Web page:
Former U.S. Rep. Patrick Murphy jumped into the fray surrounding multiple potential recounts in the state, saying he was informed his absentee ballot was not counted by Palm Beach County.
Murphy said on Twitter he was given a notice from the county that there was an “invalid signature match,” and that they were therefore unable to count his ballot.
In speaking with Florida Politics, Murphy laid out how he discovered his vote would not be counted.
“I was more just out of curiosity looking at all these close elections and frustrated by the results,” Murphy said.
In the midst of researching the results, Murphy says he decided to go to the Palm Beach County website to ensure that his vote was registered.
“I’m looking at it. I’m like, ‘This can’t be real.’ Because all of a sudden it’s saying, ‘ballot received, invalid signature.’ It’s the same exact signature I used in the primary, same exact signature I’ve always used, same exact signature on my driver’s license. And, for whatever reason, it didn’t count this time.”
Murphy also says his ballot wasn’t registered as “received” until Election Day, which is after the deadline for verifying signatures in vote-by-mail ballots.
As the Palm Beach County Supervisor of Elections notes on its website, “The deadline to rectify a vote by mail missing the voter’s signature is 5 p.m. on the day before an election.”
Murphy suggested moving that deadline until the Thursday following the election at 5 p.m. That would put it in line with the deadline to verify voters’ provisional ballots and would have given Murphy a chance to prove that his signature was valid.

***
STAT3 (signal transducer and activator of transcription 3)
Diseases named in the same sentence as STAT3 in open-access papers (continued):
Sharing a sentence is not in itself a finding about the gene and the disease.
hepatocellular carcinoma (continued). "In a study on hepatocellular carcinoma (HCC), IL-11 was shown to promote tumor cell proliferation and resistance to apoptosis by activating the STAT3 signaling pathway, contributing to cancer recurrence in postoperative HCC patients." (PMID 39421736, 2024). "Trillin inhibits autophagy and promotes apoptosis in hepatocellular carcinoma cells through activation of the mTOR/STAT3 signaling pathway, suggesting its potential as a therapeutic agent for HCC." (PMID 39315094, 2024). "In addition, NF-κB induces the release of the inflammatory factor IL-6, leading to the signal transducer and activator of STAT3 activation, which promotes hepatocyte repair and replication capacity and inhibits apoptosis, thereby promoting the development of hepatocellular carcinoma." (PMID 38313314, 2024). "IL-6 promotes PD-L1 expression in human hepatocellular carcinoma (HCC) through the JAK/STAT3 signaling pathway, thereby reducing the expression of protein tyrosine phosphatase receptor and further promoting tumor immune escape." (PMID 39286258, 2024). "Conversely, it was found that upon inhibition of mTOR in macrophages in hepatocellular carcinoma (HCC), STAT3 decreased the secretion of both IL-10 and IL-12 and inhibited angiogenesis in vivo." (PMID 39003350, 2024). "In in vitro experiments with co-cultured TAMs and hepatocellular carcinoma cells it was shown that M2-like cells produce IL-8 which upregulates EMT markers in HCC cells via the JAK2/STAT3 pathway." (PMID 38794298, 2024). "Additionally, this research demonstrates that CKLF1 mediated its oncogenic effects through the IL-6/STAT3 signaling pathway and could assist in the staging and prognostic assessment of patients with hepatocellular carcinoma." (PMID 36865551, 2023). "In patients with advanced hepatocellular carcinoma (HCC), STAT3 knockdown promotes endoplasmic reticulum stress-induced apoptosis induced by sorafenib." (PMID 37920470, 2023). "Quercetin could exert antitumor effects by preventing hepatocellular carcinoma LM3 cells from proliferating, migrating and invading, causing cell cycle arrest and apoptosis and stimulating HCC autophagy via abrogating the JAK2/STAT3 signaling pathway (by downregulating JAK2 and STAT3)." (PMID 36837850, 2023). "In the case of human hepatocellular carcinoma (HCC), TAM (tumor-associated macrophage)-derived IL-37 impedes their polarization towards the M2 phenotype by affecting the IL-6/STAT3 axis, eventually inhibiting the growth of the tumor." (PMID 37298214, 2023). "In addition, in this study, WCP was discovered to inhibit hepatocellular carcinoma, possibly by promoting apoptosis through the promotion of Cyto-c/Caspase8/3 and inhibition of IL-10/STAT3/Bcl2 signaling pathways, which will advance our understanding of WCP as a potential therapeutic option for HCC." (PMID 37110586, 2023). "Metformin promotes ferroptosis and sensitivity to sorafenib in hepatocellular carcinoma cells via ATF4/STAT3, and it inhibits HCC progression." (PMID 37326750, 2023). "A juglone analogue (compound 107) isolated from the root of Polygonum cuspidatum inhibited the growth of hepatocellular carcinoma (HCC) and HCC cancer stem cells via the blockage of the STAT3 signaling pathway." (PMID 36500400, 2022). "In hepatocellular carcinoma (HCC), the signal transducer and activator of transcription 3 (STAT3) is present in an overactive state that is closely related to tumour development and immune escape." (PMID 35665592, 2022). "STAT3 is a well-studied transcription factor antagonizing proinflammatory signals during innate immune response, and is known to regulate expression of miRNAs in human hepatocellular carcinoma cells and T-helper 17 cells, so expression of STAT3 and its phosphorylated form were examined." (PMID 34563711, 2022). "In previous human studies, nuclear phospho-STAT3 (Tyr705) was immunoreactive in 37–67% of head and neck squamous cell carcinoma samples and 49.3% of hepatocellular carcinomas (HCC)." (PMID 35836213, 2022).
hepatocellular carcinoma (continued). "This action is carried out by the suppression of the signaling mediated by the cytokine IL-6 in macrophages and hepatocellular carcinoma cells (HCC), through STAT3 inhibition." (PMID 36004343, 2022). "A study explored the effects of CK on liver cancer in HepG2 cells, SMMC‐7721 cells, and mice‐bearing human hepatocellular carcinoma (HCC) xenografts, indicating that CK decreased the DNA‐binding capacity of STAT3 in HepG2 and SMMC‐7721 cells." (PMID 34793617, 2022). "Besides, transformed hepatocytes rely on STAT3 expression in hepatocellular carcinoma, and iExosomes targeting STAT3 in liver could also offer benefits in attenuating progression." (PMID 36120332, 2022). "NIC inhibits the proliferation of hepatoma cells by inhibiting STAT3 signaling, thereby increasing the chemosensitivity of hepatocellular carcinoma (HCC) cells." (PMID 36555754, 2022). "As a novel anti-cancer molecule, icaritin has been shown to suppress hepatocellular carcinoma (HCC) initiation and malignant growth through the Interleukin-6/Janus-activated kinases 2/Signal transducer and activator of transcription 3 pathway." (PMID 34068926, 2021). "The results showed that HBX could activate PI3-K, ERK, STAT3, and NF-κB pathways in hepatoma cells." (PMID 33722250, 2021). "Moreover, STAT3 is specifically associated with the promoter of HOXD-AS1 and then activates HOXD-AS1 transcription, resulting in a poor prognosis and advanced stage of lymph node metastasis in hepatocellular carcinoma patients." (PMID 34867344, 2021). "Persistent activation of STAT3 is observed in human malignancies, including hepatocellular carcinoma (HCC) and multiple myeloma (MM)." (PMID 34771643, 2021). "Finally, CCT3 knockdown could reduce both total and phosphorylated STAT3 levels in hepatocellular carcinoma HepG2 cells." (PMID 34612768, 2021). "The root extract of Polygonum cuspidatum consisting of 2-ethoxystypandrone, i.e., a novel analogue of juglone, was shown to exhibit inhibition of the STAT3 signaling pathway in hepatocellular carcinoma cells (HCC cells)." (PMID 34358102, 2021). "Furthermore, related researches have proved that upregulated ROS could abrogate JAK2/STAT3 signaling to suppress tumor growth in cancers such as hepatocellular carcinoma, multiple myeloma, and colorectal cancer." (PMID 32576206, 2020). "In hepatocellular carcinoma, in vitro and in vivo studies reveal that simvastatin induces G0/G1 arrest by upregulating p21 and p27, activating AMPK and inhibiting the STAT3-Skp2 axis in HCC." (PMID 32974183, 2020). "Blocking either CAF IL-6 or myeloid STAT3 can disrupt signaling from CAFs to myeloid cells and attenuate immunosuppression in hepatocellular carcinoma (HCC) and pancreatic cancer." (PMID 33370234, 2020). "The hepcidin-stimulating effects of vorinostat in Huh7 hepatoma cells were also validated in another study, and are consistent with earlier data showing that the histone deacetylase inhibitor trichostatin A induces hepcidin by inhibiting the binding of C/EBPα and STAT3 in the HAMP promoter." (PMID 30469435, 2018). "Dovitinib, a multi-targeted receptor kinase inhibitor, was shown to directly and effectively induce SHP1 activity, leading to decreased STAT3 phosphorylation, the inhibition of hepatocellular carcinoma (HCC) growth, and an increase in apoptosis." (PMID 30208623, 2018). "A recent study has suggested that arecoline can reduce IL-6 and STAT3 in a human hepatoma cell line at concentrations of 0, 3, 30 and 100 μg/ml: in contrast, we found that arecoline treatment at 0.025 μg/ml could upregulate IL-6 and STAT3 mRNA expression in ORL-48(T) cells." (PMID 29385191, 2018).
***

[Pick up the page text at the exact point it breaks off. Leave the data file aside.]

The former congressman also argued that wider reforms to the election systems should be looked at, such as using blockchain technology, as well as moving Election Day to a weekend to increase the accessibility of voting.
Palm Beach and Broward counties have taken heavy heat in recent days for their delays in counting ballots.
Republican U.S. Senate candidate Rick Scott has even gone so far as to allege an outright conspiracy by those offices to “steal” the election. Scott leads incumbent U.S. Sen. Bill Nelson by a sliver in that race.
Three statewide contests appear to be within the range to trigger an automatic recount. Those are the U.S. Senate race, Florida Governor’s race, and the contest for state Agriculture Commissioner.
In addition, state legislative races in Senate District 18 and House District 26 and 89 also look to be headed for a recount.
By law, any race with a lead of 0.5 percent or less triggers a mandatory machine recount. After that, if the margin of victory is still within 0.25 percent, a manual recount must occur, but only of undervotes and overvotes.
Murphy said the closeness of these races should signal the importance of making your voice heard during election time.
“Every vote does matter,” Murphy said.
“As tough as it is when you’re working two jobs and have kids at home and are fighting traffic, everyone does matter. And hopefully this is another sign of that, that whenever the next election is, whether it’s a local, state, federal one, that people get out there to vote.”
Murphy, who swapped his party affiliation from Republican to Democrat in 2011, served in the U.S. House 2013-17. He challenged GOP U.S. Sen. Marco Rubio for his seat as a Democrat in 2016, ultimately losing that race.
More recently, Murphy floated a potential bipartsian gubernatorial bid with former GOP U.S. Rep. David Jolly. That ticket never came to fruition, and Jolly later announced he was leaving the Republican Party.